Understanding the Aging Eye

Here's what front desk staff, technicians and opticians need to know

Making Contact

Understanding the Aging Eye

Here's what front desk staff, technicians and opticians need to know

A couple of ways to help patients age 40 and older receive optimal vision correction is to learn how the eye ages, understand the visual challenges they face and learn about the treatment modalities available.

Patients 40 and Older

By 2010, roughly 1/3 of the U.S. population will be 40 and older. Patients who've already reached the milestone age of 40 often are called presbyopes because the majority of them have presbyopia, a condition that prevents them from focusing on reading material and objects up close. If you haven't experienced this yourself, certainly you've seen presbyopes straining to focus on a menu or magazine held at arm's length. Eyeglasses for reading, progressive eyeglasses, bifocals or multifocal contact lenses can correct this problem.

While almost everyone age 40 and older can expect to notice the effects of presbyopia, a Harris survey of 2,000 American adults found that 83% weren't aware of the condition and only 27% expected to need bifocals or eyeglasses for reading in the future. Presbyopes often are surprised to learn they may need vision correction, but educating them about the options available can set their minds at ease.

"Many patients have an idea that their near vision is getting worse," says David L. Kading, O.D., F.A.A.O., of Specialty Eyecare Group in Kirkland, Wash. "When I tell them they'd benefit from some correction, they express either relief that help is available or dread as they realize their age is catching up with them."

In this issue:

Understanding the Aging Eye

We Have Just the Lens For You!

How Would You Handle This Challenging Scenario?

Ann Madden, O.D., of Boling Vision Center in Elkhart, Ind., has had a similar experience. "Patients who already wear eyeglasses or contact lenses find it easier to accept that they may need further correction," she explains.

Patients may not know that contact lenses for presbyopia are available, such as Biomedics EP, Proclear Multifocal, Frequency 55 Multifocal and Proclear Multifocal Toric soft contact lenses (CooperVision) for presbyopes who have astigmatism. So take the opportunity to inform them about soft multifocal contact lens options for presbyopia.

Lens changes starting at age 40 can lead to presbyopia, a condition that prevents you from focusing on reading material and objects up close.

Aging Eyes

Aside from the decreased ability to focus on reading material and objects up close, aging also affects other aspects of vision and eye function.

Crystalline lens. Beginning at birth, the crystalline lens loses its transparency, gradually becoming cloudy. A cloudy lens that impairs vision is called a cataract. Cataracts can increase glare and negatively affect night driving and color perception. Eventually, patients may need their cataracts removed and replaced with a clear artificial lens to improve vision.

Contrast sensitivity. This is defined as the ability to see fine detail at low contrast levels, such as at dusk and in rainy, foggy and snowy conditions. Some vision correction options, such as Frequency 55 and Avaira (CooperVision), have aspheric front surface optics designed to provide optimized vision.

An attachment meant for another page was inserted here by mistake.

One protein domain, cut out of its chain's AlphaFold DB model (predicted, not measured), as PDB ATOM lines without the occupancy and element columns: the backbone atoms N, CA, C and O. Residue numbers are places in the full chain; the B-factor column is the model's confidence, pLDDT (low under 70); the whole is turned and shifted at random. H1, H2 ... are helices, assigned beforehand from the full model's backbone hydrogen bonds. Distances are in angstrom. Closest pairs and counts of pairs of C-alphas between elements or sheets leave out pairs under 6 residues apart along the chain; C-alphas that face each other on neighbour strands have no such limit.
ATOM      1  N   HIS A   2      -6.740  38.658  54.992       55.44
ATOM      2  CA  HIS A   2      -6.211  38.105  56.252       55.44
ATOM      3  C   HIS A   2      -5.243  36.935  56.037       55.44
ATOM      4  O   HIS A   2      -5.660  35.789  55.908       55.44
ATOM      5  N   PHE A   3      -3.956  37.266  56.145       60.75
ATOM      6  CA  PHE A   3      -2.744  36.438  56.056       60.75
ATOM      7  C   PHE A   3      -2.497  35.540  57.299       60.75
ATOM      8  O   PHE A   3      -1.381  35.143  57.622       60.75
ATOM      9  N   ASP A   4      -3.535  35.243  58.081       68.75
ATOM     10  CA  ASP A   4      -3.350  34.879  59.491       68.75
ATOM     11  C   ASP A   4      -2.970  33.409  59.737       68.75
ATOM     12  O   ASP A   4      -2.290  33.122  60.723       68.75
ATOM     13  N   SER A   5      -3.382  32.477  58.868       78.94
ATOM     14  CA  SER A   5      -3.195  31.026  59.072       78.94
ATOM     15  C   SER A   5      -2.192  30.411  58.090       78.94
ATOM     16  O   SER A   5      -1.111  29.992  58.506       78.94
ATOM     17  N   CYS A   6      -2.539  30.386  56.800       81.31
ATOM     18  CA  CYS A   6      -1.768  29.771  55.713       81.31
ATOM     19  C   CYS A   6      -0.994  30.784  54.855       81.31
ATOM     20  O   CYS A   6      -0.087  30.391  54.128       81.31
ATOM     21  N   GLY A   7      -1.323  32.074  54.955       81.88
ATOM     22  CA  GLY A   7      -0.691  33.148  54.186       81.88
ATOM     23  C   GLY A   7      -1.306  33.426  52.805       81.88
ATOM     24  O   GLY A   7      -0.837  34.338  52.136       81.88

Tear film. The tear film is the liquid layer that covers the cornea and conjunctiva. It contains a mucus layer, watery layer and oily layer that trap and flush out foreign substances and inhibit bacterial growth. As we age, the quantity and quality of the tear film decline. "Hormonal changes can affect the tear film in women who are in their 40s and 50s," Dr. Madden explains. "Clogged oil glands in the eyelids can cause dry eyes, too."

Dr. Kading agrees: "Many patients over age 40, especially post-menopausal women, present with decreased tear production and/or inflammatory dry eye." If patients have inflammatory dry eye, they can continue to wear contact lenses, but the doctor may need to prescribe lenses in the PC Hydrogel family that minimize dryness, such as Proclear Multifocal, Proclear Multifocal toric and Biomedics EP.

"Many patients have an idea that their near vision is getting worse. When I tell them they'd benefit from some correction, they express either relief that help is available or dread as they realize their age is catching up with them."

David L. Kading, O.D., F.A.A.O.

Can You Fill the Gap?

Inevitably, as patients age, they'll experience vision changes. And you can help them prepare for those changes. When they begin to occur, use your knowledge about the aging eye to answer their questions – and reassure them that clear, comfortable vision isn't a thing of the past. It can be maintained for a lifetime. ■

We Have Just the Lens for You!

Spot the perfect candidates for presbyopia-correcting contact lenses and communicate what's available in a way they can understand.

Presbyopes who need vision correction don't always know what treatment options are available. So they need advice from you and others on the front lines.

Here are some characteristics of patients who might be good candidates for multifocal contact lenses and suggestions on how to effectively communicate not only what's available but also the benefits these lenses offer.

5 Ways to Suggest Multifocal Contact Lenses
Most patients don't know about multifocal contact lenses. Here are five ways to pique their interest so you can tell them about the benefits.
  1. Ask patients if they're satisfied with their reading eyeglasses or bifocals by phone or through a mail survey. If they're dissatisfied with them, consider offering a free trial of multifocal contact lenses.
  2. Hang up posters, play a video loop or place pamphlets in the reception area to tell patients about multifocal lenses. Be ready to discuss their benefits and features.